Thursday, October 14, 2010

Screencasting Worked - Just Not How I Planned

Yesterday I created a screencast to help students in a math tutorial class designed for kids who are struggling with math. The topic was integers. Turns out the student who planted the seed of this idea became confused with her schedule, or chose not to show up. But for the kids who did show up, I created this screencast as support for them to use at home and at school:

When I ran into Susan later that day, I showed her the video. She was surprised and pleased that I had taken an interest in her academics, but I don't know yet if she checked out the video. But someone did.

Jeffrey, another student from the class caught up to me in the hall. He told me he watched the video last night.
  1. I asked if he thought it was helpful, and he said yes.
  2. I asked if his homework was complete - another yes.
  3. I asked him if he always completes his homework, and he replied no
  4. Finally I asked if he would like to see more screencasts about his homework - definitely yes.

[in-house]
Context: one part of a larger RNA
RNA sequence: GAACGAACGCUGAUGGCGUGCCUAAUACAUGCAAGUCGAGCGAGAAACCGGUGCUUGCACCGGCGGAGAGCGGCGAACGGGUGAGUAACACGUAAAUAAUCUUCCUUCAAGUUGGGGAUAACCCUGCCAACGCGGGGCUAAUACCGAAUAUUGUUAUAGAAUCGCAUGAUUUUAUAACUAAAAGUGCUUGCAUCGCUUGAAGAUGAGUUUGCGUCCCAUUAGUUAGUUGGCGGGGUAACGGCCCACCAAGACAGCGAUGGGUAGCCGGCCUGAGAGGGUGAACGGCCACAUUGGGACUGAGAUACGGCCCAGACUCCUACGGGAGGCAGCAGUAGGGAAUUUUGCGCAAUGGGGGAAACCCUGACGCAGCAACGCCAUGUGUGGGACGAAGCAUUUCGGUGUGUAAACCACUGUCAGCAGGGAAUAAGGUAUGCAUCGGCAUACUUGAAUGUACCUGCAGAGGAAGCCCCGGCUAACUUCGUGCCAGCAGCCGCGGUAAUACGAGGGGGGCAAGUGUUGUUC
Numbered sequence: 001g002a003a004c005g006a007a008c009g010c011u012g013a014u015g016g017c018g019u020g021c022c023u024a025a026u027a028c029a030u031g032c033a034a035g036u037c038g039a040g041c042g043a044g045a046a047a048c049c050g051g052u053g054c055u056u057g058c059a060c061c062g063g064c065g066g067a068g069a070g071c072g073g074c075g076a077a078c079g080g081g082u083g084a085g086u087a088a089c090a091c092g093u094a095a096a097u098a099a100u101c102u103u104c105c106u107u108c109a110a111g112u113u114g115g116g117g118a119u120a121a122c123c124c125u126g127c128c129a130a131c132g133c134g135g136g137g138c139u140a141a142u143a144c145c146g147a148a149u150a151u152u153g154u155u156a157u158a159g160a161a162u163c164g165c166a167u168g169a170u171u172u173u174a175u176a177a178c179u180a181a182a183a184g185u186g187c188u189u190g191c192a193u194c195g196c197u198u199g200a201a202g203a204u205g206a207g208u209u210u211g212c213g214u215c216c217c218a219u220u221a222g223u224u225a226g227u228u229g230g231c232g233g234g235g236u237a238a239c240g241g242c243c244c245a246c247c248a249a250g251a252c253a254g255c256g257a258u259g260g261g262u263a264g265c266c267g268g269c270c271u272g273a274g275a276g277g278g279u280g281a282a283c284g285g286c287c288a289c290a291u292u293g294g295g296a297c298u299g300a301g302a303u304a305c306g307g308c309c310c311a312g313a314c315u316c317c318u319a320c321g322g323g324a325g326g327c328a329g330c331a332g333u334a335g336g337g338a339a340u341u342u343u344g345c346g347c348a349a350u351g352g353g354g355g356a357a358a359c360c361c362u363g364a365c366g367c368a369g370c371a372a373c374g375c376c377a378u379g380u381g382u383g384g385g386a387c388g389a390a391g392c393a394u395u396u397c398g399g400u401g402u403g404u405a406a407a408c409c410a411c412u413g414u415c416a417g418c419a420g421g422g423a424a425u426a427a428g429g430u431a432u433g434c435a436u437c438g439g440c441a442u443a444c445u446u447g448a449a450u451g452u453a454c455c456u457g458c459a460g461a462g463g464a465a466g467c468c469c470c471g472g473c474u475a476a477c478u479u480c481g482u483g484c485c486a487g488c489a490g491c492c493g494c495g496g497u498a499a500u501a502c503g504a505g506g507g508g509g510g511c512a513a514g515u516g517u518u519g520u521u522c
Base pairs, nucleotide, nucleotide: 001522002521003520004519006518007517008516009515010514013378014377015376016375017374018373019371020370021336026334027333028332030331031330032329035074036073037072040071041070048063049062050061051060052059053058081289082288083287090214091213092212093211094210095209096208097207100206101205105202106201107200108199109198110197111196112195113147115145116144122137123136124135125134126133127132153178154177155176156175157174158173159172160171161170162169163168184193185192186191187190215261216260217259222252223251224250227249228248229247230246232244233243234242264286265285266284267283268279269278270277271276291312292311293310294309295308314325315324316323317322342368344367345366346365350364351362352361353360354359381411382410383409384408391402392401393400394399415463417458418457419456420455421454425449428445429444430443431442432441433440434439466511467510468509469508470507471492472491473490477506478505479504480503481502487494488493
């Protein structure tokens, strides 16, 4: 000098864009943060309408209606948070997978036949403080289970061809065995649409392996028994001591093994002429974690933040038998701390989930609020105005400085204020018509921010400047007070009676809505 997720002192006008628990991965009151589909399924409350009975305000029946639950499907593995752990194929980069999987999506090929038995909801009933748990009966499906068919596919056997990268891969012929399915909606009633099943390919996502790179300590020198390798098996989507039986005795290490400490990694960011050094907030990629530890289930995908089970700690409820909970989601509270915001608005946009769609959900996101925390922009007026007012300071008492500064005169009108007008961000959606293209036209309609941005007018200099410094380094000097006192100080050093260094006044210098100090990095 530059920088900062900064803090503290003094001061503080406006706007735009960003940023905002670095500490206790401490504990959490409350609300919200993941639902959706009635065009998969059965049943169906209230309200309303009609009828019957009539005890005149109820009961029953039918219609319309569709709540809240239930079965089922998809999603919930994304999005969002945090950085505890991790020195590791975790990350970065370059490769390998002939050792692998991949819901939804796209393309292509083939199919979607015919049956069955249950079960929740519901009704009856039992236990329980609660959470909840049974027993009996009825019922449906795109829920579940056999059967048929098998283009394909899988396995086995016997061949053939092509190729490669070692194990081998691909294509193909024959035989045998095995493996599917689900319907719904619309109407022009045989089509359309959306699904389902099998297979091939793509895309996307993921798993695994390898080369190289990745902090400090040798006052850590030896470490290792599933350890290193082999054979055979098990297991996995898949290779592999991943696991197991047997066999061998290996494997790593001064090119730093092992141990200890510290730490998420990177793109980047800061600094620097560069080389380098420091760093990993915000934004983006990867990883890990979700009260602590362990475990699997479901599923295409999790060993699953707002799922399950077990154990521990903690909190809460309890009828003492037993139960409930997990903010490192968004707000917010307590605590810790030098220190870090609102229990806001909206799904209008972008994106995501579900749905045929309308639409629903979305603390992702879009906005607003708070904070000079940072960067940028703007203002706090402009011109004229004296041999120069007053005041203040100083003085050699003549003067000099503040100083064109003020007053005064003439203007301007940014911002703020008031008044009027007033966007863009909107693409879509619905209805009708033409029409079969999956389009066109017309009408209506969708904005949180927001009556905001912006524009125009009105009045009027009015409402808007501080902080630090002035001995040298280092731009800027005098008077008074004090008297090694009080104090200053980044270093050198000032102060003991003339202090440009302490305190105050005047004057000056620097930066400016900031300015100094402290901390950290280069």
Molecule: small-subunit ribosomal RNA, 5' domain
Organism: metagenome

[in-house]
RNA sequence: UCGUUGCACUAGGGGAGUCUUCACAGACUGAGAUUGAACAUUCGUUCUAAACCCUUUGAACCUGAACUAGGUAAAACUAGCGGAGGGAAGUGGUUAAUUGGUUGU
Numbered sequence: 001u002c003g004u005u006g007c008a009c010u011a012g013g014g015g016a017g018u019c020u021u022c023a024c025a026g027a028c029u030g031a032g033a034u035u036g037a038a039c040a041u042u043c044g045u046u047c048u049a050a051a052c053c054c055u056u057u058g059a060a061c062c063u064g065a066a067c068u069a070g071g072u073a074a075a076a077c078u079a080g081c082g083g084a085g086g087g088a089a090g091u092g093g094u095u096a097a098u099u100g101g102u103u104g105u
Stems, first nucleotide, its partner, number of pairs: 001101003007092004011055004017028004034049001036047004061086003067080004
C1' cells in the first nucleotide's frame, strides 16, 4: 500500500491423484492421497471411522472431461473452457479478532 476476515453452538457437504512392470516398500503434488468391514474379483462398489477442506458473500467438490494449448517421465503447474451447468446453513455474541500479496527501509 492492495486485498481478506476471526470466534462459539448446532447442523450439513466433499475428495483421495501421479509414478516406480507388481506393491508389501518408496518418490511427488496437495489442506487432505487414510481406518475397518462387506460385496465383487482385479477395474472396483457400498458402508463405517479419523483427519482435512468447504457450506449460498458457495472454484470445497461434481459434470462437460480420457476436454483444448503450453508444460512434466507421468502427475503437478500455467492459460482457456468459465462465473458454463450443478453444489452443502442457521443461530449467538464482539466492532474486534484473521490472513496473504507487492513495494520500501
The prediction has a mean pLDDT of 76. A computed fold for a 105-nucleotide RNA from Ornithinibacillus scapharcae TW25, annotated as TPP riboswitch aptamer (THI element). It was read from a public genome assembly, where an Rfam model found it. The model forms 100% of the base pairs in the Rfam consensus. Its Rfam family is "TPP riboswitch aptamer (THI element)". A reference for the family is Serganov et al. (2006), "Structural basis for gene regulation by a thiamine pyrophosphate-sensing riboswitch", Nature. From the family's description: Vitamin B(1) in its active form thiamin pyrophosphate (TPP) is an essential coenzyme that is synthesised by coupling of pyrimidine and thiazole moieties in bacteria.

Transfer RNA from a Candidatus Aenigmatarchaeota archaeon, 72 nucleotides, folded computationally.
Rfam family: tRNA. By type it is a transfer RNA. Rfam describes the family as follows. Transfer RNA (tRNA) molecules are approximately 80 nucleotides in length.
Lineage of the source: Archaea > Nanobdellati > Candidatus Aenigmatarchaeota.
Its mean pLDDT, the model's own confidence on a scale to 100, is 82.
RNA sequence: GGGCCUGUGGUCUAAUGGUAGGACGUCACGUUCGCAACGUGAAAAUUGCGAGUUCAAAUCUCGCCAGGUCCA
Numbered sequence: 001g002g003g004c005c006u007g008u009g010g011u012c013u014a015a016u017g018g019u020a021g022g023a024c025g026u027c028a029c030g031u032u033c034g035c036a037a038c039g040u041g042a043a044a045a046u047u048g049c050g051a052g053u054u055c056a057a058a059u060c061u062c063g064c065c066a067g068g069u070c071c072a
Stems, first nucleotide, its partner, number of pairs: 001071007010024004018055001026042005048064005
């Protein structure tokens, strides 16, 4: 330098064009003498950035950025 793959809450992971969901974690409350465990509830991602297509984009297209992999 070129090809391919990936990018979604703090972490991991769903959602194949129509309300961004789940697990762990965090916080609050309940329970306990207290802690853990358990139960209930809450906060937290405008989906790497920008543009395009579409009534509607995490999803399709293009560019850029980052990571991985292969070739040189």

I guess the question remains, with other staff adopt the idea of screencasting their lessons? I went around and informally shared my screencast with other staff, and told them what it was for. Most were hesitant, perhaps dreading an awful learning curve associated with learning how to screencast with Jing. Or, perhaps they don't believe that students will go to the video.

It is my goal this week to support one person who is interested in learning how to screencast their lessons.


E! said...

Awesome, James! Sometimes setting realistic goals (i.e. supporting one person) is what we need to do to get past the stumbling blocks. Good on ya!

NoraB said...

Hi James,
This is a wonderful way to support your students at home!
I have one idea to further enrich this screencast. Looking at this lesson through the eyes of a Grade 2 teacher, (remember back then!?!) I notice that the focus is purely on the manipulation of numbers. It might be helpful, for the student who is still struggling with the underlying math concepts, to complement your examples by also showing them in a visual format, ie. the number line, as well. This might help clarify "WHY" you choose to add at one time but subtract at another time.
Thanks for sharing this super example of using a free resource!